Black athletes can look to the 1967 Cleveland Summit and create one for the 21st century

Fifty-three years ago this week, a small group of some of the most prominent black male athletes in America gathered in an office building in Cleveland, Ohio, an event now known as the Cleveland Summit.

As we have so thankfully arrived at a moment when athletes have recognized the power of their voices and the forces they can be for good, it’s time to take the next step and join together for a 21st century version of that summit.

The topic, sadly, won’t be much different than it was on June 4, 1967 — essentially, the fight for equality for black Americans.

But if anything over the last 12 days or so has given me hope that this time things might be different, that we may see actual, tangible work done to topple the racist structures this country continues to balance upon, it is seeing men and women from so many sports speaking out, acting out, and showing what some of us have known for years: they are so much more than statistics on a web page or medals in a history book.

Front row: Bill Russell, Muhammad Ali, Jim Brown and Kareem Abdul-Jabbar. Back row (left to right): Dem. Rep. Carl Stokes, Browns player Walter Beach, Redskins player Bobby Mitchell, Browns player Sid Williams, Cleveland Browns; Chiefs player Curtis McClinton, Packers player Willie Davis, and Browns players Jim Shorter and John Wooten. (Getty Archive)

The truth is, the Cleveland Summit’s initial goal wasn’t to present a united front: in a 2017 story by author Jonathan Eig posted to The Undefeated, Eig writes that the men got together to decide whether or not to support Muhammad Ali and his refusal to serve in the Vietnam War.

But it wasn’t as cut-and-dry as some military veterans disagreeing with Ali and others being in favor of his stance. At the time, a lawyer who worked with boxing promoter Bob Arum had negotiated a deal with the government: if he traveled the country doing exhibitions on bases, the charges of him being a draft-dodger would be dropped.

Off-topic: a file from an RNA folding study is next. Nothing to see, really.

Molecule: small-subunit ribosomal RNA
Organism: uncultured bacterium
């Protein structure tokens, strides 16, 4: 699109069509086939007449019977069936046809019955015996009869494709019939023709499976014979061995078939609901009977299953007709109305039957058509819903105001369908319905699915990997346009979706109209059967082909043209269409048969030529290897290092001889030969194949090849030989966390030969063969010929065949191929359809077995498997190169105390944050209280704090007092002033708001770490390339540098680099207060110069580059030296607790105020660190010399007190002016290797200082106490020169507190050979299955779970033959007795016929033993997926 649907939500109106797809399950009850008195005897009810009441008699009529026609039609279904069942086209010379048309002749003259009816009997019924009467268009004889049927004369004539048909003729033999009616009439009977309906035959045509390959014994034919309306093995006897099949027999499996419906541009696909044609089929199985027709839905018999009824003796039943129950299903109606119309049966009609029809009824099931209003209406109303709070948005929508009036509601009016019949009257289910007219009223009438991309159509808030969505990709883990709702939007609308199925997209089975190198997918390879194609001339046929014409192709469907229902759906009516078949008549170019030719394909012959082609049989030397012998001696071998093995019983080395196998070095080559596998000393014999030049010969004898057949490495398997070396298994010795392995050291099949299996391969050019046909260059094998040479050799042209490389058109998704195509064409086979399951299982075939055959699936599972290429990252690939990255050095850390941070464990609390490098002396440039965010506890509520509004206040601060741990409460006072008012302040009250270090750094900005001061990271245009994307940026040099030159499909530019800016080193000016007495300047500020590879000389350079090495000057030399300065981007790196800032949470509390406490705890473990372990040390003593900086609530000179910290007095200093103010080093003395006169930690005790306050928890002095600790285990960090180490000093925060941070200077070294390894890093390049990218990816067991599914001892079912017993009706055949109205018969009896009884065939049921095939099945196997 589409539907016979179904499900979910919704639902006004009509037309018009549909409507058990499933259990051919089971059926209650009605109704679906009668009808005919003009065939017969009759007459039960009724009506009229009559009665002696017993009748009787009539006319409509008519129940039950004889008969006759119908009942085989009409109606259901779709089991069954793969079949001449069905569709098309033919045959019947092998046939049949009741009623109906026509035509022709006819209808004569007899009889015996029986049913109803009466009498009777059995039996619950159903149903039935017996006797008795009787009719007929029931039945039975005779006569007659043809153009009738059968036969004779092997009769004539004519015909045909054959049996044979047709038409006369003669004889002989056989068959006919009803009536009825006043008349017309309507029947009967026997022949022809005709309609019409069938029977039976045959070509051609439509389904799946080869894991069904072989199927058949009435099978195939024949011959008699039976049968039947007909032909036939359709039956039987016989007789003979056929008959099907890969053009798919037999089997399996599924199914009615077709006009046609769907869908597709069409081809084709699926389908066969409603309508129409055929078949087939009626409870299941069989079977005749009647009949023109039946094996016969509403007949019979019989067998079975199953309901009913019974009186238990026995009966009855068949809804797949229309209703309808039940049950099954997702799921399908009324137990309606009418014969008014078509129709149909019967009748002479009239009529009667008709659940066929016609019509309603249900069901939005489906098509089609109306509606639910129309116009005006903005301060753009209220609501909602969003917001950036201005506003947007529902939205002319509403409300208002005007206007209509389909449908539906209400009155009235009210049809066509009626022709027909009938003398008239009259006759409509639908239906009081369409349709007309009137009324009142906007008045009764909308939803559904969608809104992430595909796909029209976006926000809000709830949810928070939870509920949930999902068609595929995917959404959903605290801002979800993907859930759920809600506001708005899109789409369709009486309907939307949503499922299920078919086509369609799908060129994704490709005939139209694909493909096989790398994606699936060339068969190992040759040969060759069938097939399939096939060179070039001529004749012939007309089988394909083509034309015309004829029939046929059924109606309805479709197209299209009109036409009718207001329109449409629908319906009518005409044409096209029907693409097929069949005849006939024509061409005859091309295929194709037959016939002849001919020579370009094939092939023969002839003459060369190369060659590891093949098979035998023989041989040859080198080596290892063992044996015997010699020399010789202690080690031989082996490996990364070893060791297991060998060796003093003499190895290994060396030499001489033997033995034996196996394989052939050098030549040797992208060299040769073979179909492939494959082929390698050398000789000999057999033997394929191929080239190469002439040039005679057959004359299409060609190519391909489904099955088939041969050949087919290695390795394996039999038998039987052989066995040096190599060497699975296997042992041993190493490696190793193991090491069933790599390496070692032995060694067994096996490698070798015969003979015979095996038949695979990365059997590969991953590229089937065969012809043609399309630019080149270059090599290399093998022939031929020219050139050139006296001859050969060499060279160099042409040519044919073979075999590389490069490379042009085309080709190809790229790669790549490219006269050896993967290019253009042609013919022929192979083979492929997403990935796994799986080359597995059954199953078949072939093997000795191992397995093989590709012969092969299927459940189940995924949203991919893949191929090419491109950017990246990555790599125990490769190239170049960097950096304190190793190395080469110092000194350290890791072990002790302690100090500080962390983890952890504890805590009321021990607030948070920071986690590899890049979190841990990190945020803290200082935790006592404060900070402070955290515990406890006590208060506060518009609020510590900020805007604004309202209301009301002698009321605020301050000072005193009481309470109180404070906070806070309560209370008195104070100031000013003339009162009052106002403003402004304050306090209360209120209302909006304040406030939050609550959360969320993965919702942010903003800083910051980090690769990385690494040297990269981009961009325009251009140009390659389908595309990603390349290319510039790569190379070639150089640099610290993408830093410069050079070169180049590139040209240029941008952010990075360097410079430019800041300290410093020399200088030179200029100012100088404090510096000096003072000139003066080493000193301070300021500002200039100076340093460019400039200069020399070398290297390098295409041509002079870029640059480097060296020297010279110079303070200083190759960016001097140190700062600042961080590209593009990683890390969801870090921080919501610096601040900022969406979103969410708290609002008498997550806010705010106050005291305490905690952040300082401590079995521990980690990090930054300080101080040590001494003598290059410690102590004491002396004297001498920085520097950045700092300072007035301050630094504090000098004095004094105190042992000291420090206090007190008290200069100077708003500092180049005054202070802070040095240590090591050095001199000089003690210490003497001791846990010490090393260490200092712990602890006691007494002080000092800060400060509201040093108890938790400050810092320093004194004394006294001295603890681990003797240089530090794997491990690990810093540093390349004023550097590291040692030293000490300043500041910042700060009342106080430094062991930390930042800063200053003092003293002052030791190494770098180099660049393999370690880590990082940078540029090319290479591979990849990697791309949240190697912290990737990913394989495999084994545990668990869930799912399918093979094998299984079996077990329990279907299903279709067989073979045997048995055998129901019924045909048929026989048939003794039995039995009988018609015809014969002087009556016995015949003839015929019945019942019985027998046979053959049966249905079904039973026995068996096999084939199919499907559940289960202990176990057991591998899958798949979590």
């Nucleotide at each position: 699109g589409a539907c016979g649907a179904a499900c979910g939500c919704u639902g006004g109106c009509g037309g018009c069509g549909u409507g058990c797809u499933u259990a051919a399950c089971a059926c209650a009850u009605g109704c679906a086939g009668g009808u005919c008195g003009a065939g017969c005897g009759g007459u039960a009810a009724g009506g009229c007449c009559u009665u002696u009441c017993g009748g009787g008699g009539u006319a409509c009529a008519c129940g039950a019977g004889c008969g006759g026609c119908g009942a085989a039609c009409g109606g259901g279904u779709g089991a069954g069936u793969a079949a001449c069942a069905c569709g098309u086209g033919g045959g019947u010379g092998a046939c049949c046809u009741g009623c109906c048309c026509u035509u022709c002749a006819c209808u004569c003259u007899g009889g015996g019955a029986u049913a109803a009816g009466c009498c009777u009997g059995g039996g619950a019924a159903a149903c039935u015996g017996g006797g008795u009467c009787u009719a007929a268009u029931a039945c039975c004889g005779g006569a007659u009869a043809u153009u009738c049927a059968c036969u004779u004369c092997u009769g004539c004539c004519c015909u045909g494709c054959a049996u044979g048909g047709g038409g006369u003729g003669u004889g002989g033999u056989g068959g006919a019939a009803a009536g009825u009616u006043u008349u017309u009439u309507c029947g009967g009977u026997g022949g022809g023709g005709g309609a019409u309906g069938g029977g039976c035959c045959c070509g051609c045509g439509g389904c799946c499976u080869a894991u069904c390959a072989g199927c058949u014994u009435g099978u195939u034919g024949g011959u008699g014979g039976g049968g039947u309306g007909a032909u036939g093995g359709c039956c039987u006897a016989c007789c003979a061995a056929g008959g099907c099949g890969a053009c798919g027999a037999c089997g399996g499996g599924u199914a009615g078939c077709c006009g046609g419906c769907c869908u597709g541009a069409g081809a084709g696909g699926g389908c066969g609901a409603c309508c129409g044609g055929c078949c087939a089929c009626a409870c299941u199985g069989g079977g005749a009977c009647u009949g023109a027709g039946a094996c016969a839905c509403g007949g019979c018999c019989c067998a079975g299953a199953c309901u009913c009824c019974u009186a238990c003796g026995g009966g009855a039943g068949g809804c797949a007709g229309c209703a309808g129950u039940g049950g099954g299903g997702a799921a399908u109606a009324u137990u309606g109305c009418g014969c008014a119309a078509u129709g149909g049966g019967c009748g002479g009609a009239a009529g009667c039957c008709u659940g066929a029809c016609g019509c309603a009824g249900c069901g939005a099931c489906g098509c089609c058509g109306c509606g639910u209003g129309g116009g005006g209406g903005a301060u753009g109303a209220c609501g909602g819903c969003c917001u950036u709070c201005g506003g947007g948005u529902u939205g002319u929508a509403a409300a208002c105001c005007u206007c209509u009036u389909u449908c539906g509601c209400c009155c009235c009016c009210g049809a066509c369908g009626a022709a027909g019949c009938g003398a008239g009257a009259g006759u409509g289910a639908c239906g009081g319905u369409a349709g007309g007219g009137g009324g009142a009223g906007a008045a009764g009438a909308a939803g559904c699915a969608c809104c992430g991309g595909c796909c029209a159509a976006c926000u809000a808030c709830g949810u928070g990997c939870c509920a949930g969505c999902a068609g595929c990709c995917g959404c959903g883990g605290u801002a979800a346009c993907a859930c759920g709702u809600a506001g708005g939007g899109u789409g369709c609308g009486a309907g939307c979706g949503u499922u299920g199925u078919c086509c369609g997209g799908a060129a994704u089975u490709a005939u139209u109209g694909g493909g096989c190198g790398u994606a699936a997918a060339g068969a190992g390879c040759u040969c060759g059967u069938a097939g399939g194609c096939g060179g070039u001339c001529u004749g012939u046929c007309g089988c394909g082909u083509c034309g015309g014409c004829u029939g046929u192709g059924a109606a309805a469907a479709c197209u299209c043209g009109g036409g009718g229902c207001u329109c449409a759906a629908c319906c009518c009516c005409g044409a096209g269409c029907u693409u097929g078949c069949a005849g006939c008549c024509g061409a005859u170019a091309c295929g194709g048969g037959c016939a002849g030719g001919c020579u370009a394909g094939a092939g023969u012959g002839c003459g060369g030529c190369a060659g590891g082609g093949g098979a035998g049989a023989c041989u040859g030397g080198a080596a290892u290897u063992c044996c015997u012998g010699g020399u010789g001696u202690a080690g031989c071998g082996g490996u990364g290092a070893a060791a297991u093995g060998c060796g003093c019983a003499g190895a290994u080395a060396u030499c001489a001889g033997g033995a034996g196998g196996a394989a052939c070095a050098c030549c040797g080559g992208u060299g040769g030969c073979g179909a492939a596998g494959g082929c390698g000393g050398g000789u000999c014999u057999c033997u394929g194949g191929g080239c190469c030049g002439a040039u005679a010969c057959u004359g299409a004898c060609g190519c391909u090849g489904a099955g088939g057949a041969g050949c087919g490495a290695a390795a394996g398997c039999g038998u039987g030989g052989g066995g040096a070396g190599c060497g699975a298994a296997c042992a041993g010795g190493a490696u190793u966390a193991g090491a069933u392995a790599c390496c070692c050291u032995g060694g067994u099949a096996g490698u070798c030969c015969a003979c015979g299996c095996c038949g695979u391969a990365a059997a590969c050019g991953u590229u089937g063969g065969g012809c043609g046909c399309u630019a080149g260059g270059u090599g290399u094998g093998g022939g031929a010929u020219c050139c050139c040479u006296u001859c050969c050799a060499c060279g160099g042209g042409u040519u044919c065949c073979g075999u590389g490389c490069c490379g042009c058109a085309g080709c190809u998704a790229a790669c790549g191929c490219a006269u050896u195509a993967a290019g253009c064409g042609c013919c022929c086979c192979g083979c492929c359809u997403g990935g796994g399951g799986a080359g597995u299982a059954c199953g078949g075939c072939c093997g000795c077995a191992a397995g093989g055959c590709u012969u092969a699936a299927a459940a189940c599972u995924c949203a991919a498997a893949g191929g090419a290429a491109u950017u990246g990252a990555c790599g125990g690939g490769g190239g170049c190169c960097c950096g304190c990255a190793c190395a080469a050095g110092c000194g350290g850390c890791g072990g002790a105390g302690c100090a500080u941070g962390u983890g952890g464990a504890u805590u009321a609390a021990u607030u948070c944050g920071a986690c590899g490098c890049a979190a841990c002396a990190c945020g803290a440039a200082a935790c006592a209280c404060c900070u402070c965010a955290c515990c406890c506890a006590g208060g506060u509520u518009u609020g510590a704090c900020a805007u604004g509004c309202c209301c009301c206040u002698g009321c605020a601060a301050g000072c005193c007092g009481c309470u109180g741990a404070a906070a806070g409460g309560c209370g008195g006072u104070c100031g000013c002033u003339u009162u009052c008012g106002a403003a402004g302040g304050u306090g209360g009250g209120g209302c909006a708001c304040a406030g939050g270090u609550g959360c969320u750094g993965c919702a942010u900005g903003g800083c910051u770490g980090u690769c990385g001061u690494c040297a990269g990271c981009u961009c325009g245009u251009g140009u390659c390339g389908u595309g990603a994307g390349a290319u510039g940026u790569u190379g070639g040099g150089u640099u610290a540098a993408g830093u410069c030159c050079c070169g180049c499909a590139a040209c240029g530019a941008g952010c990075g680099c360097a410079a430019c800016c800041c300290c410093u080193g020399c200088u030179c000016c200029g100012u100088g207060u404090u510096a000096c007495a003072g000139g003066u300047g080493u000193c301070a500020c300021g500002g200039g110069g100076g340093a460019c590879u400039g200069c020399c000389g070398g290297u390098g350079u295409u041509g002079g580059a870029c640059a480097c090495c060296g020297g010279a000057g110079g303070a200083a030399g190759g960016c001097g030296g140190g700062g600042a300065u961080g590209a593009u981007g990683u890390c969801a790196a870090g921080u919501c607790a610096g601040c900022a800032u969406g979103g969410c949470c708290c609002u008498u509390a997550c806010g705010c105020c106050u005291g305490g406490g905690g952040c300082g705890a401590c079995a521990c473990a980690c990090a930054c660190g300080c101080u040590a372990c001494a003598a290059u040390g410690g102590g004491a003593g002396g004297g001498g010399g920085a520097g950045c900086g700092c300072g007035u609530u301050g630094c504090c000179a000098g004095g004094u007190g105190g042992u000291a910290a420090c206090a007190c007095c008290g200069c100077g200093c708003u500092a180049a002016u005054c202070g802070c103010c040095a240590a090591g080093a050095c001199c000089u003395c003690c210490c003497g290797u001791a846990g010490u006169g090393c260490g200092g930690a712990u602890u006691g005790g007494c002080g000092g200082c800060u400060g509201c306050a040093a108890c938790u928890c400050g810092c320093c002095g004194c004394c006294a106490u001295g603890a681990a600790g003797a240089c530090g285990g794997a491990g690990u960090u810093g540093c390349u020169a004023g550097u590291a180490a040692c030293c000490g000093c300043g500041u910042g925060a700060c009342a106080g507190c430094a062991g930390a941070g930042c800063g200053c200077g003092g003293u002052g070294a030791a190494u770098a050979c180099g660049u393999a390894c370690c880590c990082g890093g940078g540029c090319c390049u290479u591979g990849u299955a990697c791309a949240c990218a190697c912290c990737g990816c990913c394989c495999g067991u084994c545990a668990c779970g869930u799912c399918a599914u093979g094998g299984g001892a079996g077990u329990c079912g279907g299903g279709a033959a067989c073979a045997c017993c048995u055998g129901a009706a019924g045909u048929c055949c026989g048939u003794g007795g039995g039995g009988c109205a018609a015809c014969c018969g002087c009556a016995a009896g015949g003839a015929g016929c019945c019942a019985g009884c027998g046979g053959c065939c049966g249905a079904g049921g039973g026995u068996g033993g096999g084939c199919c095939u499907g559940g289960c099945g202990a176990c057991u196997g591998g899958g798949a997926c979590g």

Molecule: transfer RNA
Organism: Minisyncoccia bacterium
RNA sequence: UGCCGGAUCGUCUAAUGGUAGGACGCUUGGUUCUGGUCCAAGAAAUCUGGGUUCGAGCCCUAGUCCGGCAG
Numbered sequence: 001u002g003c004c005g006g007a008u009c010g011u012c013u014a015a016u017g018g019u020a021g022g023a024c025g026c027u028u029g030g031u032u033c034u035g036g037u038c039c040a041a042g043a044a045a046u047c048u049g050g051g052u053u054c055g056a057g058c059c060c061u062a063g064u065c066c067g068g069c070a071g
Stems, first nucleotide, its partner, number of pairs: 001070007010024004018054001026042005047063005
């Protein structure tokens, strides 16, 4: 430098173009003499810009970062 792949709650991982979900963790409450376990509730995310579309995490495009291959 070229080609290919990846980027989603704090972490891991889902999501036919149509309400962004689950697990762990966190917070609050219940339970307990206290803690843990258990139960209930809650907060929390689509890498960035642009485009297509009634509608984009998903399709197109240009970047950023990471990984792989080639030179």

Arum also ran a company called Main Bout, which controlled the closed-circuit television rights to Ali’s fights. Three of Arum’s partners in the venture were recently retired Browns running back Jim Brown and two Nation of Islam leaders. So those four men wanted to see Ali take the deal because it would be financially lucrative for them, and they offered a cut of the pie to athletes who also helped convince Ali.

During the summit, Ali took all manner of questions from his contemporaries, but he never wavered, and he didn’t take the government’s deal. He was exiled from boxing for three years and was one of the most reviled men in the country.

By the end of the day, though, the men did all support Ali because he was so firm in his convictions. Instead of making money from televised bouts, some may have lost money or fans because they recognized that the government was likely singling out an outspoken black man for his stance on the war.